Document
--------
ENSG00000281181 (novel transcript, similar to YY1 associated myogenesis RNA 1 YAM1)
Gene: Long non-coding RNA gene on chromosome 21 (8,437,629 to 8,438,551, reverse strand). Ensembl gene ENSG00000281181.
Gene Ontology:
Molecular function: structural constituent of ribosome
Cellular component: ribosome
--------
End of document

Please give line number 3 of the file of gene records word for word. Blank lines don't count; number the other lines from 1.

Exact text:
Gene Ontology: